Tag Archives: IoT

Zeidman Technologies Releases Free Version of SynthOS

SynthOS-LT, a free version of SynthOS, can be used for noncommercial purposes

 CUPERTINO, Calif. – January 26, 2017Zeidman Technologies, a leading developer of hardware and software tools enabling developers to quickly build custom systems for the Internet of Things, today announced that it was releasing a free version of SynthOS®, its flagship software tool.

SynthOS streamlines the process of creating optimized application-specific software for the Internet of Things and other embedded systems. Requiring little knowledge of real-time systems, developers can focus on their unique control routines, device drivers, and algorithms. SynthOS automatically ties them all together in a single real-time system that meets timing requirements, avoids hazards like deadlocks and race conditions, and that is hardened against security breaches from malware. This new version, SynthOS-LT, is fully functional and free for noncommercial use, though it is limited in the number of tasks that it can support. Those limits should not be a problem for hackers and hobbyists wanting to develop their own systems without needing to understand the complexities of real-time operating systems. SynthOS-LT can be downloaded here.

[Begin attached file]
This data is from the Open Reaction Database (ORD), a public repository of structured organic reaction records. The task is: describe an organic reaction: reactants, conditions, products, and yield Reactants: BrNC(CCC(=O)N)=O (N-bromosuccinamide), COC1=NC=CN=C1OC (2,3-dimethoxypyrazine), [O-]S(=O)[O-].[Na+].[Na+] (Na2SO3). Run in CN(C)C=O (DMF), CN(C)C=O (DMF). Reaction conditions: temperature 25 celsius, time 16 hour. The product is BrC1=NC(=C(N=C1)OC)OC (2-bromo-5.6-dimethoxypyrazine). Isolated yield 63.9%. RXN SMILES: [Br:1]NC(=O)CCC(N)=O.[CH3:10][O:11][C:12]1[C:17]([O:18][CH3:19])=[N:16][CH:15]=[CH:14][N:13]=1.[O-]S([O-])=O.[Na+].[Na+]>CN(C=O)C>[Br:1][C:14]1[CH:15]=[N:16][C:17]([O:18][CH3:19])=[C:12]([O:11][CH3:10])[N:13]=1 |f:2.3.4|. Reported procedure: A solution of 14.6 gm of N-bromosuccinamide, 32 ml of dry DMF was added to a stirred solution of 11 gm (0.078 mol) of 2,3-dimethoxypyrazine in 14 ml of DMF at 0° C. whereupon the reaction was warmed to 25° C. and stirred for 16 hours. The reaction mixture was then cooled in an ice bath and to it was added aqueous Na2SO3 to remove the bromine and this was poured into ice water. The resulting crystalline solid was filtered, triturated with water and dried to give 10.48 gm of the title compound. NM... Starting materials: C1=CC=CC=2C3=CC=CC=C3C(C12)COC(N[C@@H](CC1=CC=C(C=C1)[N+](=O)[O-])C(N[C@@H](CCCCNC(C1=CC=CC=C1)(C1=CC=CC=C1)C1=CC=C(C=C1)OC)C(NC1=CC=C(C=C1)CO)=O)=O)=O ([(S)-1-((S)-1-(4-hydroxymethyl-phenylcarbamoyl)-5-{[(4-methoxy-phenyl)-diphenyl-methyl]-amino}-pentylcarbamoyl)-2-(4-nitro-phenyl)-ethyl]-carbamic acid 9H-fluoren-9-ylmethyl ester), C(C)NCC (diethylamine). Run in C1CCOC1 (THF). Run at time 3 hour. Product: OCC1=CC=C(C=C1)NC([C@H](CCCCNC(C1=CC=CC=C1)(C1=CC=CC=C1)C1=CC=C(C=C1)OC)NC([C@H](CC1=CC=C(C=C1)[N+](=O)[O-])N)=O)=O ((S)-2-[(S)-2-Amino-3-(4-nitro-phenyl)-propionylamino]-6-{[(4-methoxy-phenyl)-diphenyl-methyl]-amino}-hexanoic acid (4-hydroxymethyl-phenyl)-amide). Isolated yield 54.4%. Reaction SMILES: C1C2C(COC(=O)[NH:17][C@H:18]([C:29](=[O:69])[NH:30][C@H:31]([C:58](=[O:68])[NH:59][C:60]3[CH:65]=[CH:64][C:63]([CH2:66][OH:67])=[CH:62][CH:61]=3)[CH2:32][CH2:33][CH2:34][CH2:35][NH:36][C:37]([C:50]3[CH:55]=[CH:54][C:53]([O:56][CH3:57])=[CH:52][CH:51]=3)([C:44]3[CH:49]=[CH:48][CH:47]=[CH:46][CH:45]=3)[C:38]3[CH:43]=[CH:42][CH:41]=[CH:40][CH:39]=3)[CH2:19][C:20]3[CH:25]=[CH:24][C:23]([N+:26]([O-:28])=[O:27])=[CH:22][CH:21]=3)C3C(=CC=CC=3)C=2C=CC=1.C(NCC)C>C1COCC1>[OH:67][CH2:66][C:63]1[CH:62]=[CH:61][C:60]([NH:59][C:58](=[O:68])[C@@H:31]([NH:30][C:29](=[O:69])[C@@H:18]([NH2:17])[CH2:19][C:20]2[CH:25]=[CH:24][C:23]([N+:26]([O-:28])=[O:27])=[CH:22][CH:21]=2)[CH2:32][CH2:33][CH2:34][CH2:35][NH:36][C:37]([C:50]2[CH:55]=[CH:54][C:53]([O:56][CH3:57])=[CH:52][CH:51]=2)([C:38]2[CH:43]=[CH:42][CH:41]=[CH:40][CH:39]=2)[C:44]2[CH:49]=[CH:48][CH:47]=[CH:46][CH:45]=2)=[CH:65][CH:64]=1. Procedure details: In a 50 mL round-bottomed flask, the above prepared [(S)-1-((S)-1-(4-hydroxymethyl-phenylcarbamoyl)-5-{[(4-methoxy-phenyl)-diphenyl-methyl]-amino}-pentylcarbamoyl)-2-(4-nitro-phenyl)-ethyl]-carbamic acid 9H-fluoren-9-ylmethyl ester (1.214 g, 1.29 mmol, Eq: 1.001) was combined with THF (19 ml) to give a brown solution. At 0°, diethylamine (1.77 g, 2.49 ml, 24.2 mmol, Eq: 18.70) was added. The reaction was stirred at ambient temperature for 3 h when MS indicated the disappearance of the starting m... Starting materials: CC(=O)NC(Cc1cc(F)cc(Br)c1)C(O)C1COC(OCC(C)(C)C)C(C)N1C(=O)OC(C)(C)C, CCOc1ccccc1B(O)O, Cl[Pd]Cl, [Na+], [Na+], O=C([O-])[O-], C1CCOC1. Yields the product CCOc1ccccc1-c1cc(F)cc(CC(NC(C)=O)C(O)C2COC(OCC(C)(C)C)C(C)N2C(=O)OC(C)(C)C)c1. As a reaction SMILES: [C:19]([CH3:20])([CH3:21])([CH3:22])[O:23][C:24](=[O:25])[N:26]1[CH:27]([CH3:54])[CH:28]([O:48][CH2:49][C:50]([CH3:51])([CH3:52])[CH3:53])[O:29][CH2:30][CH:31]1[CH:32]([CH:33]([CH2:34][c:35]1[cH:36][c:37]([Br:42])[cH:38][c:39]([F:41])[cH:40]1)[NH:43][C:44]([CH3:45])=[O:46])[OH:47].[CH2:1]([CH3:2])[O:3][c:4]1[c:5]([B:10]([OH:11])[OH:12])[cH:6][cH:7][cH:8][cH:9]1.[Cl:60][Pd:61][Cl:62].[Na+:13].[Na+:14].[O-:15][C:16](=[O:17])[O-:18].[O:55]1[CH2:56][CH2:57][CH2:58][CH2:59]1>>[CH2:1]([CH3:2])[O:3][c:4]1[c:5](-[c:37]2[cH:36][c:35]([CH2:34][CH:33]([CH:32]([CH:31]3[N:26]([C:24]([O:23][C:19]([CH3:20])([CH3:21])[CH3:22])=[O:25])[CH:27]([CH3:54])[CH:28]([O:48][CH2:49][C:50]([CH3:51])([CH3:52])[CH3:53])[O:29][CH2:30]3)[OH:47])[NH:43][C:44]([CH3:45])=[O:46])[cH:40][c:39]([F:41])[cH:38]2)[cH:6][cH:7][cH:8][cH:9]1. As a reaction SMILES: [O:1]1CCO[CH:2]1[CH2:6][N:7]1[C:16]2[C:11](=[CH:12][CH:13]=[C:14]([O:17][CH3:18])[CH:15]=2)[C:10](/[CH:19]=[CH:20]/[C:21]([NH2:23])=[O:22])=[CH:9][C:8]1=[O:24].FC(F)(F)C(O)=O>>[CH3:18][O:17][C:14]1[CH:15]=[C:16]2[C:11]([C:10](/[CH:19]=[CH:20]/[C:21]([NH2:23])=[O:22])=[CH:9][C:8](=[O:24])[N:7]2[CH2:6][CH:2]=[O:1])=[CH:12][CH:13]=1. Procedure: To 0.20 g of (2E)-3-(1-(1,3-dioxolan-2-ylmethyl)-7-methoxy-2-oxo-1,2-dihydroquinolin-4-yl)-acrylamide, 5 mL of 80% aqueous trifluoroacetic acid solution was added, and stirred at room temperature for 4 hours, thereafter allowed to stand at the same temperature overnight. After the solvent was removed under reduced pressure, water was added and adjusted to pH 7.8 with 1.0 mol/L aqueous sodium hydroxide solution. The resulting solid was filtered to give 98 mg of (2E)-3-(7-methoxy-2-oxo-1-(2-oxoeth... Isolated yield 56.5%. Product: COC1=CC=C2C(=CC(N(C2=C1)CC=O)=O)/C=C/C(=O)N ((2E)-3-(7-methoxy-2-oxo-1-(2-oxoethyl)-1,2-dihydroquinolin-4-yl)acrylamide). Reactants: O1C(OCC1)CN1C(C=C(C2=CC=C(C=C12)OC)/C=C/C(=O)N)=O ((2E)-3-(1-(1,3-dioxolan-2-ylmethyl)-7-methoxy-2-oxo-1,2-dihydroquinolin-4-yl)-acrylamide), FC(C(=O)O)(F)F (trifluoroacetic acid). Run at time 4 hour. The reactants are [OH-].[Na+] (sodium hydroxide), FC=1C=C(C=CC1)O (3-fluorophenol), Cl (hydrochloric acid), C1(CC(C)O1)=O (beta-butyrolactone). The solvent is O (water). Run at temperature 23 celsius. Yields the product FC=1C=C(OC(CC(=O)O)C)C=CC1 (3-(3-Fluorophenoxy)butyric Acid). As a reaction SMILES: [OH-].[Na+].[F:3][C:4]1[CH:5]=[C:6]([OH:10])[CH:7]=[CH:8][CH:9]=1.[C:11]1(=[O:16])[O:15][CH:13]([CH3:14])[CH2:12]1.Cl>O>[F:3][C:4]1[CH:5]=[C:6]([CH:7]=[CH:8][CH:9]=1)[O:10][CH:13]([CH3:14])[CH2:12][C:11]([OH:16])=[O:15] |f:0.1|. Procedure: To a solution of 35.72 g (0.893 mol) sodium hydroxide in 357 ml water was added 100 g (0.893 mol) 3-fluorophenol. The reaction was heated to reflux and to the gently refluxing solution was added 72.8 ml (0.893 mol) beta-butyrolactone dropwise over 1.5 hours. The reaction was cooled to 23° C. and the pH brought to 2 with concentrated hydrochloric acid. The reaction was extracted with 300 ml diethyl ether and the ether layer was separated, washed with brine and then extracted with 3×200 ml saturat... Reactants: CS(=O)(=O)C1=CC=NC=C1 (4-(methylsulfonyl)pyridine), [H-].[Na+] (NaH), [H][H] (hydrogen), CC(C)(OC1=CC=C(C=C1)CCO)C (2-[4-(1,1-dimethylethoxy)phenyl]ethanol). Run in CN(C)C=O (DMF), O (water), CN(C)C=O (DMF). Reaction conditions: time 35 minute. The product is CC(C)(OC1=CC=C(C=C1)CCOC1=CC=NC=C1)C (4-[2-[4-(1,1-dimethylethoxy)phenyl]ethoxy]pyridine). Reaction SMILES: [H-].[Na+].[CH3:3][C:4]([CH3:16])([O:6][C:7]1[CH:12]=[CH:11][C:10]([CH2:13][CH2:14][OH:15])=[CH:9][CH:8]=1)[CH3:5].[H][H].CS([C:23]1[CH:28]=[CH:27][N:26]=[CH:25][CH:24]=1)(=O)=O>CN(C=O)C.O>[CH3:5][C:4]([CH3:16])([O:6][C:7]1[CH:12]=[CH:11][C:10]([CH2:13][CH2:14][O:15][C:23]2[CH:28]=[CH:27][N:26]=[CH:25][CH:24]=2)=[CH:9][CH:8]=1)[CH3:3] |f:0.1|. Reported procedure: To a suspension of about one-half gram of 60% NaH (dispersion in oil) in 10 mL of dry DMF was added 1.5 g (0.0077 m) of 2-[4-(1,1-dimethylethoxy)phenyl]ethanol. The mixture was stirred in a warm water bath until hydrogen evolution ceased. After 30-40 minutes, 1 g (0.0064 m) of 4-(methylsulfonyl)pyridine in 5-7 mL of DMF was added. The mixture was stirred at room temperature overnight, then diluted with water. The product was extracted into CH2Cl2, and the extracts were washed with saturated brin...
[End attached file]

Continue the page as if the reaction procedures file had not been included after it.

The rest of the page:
“While we have a free online version of SynthOS, we got feedback that uploading code and downloading code was tedious and could break anything but the simplest systems. So we decided to offer a limited but fully functional tool for free,” said Bob Zeidman, president of Zeidman Technologies. “We want hackers and hobbyists to try it out and see how easy it is to make optimized, secure, working systems at the push of a button. As computers get smarter, programming languages have become more complex. We think programming should get simpler. Rather than the hundreds of APIs that a developer must know to work with an existing operating system like Linux, SynthOS has only six primitives. SynthOS uses artificial intelligence to figure out what you want to do from analyzing your code. And for most applications, it makes the system smaller, faster, and more secure.”